In My Father’s Words



In My Father’s Words


03/07/1938 – 18/10/2018


21st Century Tiger

October 4th 2004


My Father with Tessa

In the final week before departure the amount of sponsorship reached £1000, and my own contribution was around £1300.  There was snow on the ground as I travelled to Heathrow for departure, so suddenly India looked very attractive.  The BA flight to Delhi was uneventful despite being two hours late, due, it was said, to post 11th September security requirements.  No one felt inclined to argue about increased security at times like these.

Delhi is not at its most attractive at five in the morning, and we were glad to snatch a few hours sleep before setting out on a seven hour drive to Rishikesh in an Ambassador, the Indian version of the 1956 Morris Oxford.  There are a reported 40,000 road deaths annually in India, and this drive provided us with some likely reasons for this figure.  The roads are shared by trucks, buses, cars, scooters, rickshaws, three wheeled ‘tuk tuks’, pedestrians, mules, horses, camels, bullocks, pigs, sheep, goats, monkeys, and of course, the ubiquitous cows, which are sacred to Hindus.  The road was single track in each direction for most of the way, and overtaking seemed to be the second national sport, after cricket.  However, we arrived in Rishikesh with only our nerves damaged.

Rishikesh is one of a number of ‘Holy’ towns alongside the Ganges, and was fascinating, full of weird and wonderful sights to Europeans on their first visit to the sub continent.  It was here that we met our guide, guru and friend for the next two weeks, Nidish Sharma.  We enjoyed a second seven hour drive up into the Himalayas on roads often one car width wide, and with sheer drops on one side.  After a while we decided to trust in God, and our drivers’ skills and enjoyed the views of the silver ribbon of the Ganges far below, and the miles of terraced fields, separated by dry stone walls.  We overnighted in a pleasant guesthouse, with beds but no power or running water.

The following day I discovered that three miles twice a week around Epsom Common had ill prepared me for the mountains, which, by definition, are almost always up or down, but not flat.  We trekked for three days, with about twelve miles being the maximum day’s march.  The views were stunning, snow capped mountains and forests of pine, rhododendrons, and silver oak.  Little communities were everywhere, and the people friendly in the extreme.  The children, many of whom had not seen white people before, stared with curiosity, and adults shyly said “Good morning.”

The temperature was up in the mid twenties, Celsius, during the day, but plunged to well below freezing at night.  I was grateful for my thermals, and a bottle of Scotland’s finest to help survive the nights in the tent.  The trekking was hard, particularly so as the ‘paths’ in the mountains consisted mostly of climbing over rocks and tree roots.  Going downhill was worst, and put enormous strain on the thigh muscles.

Out of the mountains we travelled by train to Ranthambhore National Park and Tiger Reserve, some 670 kilometres away.  The average speed of the train was around 20 miles per hour.  I am pleased we took the Express!  The Park has an area of about 1400 square kilometres, and supports about 35 wild tigers.  The tiger’s habitat, and ‘food supermarket’, in this particular area is stable, and Ranthambhore is a very successful Tiger Reserve.  We met with former Park Director Valmik Thapar, better known in Britain as the producer/presenter for the BBC of the superlative ‘Land of the Tiger’, seen a year or two back.  We also learned a great deal about where the funds raised by tiger charities go, and visited a hospital part funded in this way.  It was a humbling experience.  A women’s co operative was visited, and discussions held with a researcher for WWF.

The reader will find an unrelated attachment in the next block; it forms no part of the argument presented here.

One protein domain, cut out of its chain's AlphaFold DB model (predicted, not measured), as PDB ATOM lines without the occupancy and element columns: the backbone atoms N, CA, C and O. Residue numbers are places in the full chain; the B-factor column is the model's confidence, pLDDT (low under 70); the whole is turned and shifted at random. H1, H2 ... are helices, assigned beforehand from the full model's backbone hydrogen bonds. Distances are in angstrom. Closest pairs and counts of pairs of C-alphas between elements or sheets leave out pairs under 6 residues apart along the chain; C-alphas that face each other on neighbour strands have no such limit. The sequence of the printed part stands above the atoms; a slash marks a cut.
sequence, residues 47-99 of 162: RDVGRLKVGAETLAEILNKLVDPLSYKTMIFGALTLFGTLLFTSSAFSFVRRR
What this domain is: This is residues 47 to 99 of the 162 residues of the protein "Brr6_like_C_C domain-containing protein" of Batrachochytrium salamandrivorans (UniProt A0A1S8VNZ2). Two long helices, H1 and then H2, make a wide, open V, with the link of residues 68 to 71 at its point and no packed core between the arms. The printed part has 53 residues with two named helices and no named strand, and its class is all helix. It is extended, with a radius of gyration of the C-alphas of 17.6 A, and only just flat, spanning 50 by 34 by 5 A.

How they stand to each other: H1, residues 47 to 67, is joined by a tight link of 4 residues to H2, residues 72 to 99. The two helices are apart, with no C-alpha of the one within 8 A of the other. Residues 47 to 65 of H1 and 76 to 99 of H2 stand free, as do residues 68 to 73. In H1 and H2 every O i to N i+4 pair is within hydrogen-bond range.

We learned a good deal in our time at Ranthambhore, primarily that saving the tiger goes well beyond the animal itself.  A sustainable environment must be preserved, and human encroachment discouraged.  This depends on the co-operation of the people living next door to the tiger, and this co-operation requires, in turn, the provision of employment, health services, power, clean water and education.  This is where some tiger funding must go, to ensure preservation of the creature’s habitat.  The most important lessons that I took back from India were these:

If man cannot save this beautiful, powerful, majestic creature, man cannot save anything; and

The earth is not ours to do with what we will.  We hold it in trust for future generations.

Oh, and yes, we did see a tiger in the park, a large male about ten feet away, a stunning and staggering sight, which made all the aching muscles in the hills worthwhile. 

Written by my Father B.M


Above image not Tessa

Tessa, the “ESSO” tiger dies

On 27th September, Born Free received the sad news that Tessa, the Esso tiger, had died.

Tessa had been used regularly throughout her life on television and appeared in a number of Esso commercials as well as featuring on the Esso bill-broads in petrol stations. She has spent the last four years in Aruba, in the Caribbean. Paraded daily for tourists and chained to a table, Tessa was reportedly being used as a photographic object by her owner, Marc Chandler. Tourists were apparently charged US$25 a photograph.

A source close to Mr. Chandler, Tessa’s life-time owner, told Born Free that she had died of a heart attack in early hours on 23rd September at Mr.Chandler’s home in Aruba. She was reportedly 13 years old and had been suffering from chronic arthritis.

Daniel Turner, spokesperson for the Born Free Foundation said, “The Born Free Foundation has been receiving reports from hundreds of distressed tourists, pleading with Born Free to help Tessa. We vowed to do what we could and launched a campaign, to try to stop her exploitation and to seek a tolerable retirement for Tessa.”

Following a Daily Mail article (01/11/03) reporting on Tessa’s plight and the resulting public outcry, the Born Free Foundation launched a campaign in December 2003. Working together with the newspaper, Western Morning News, the campaign appealed to the Aruban authorities to stop Tessa’s exploitation and to seek an alternative, more tolerable retirement for her elsewhere away from the camera. The public’s support for this campaign has been staggering. People wrote in their hundreds to ask the Ministry of Culture, Labor and Sport in Aruba to stop Tessa’s exploitation.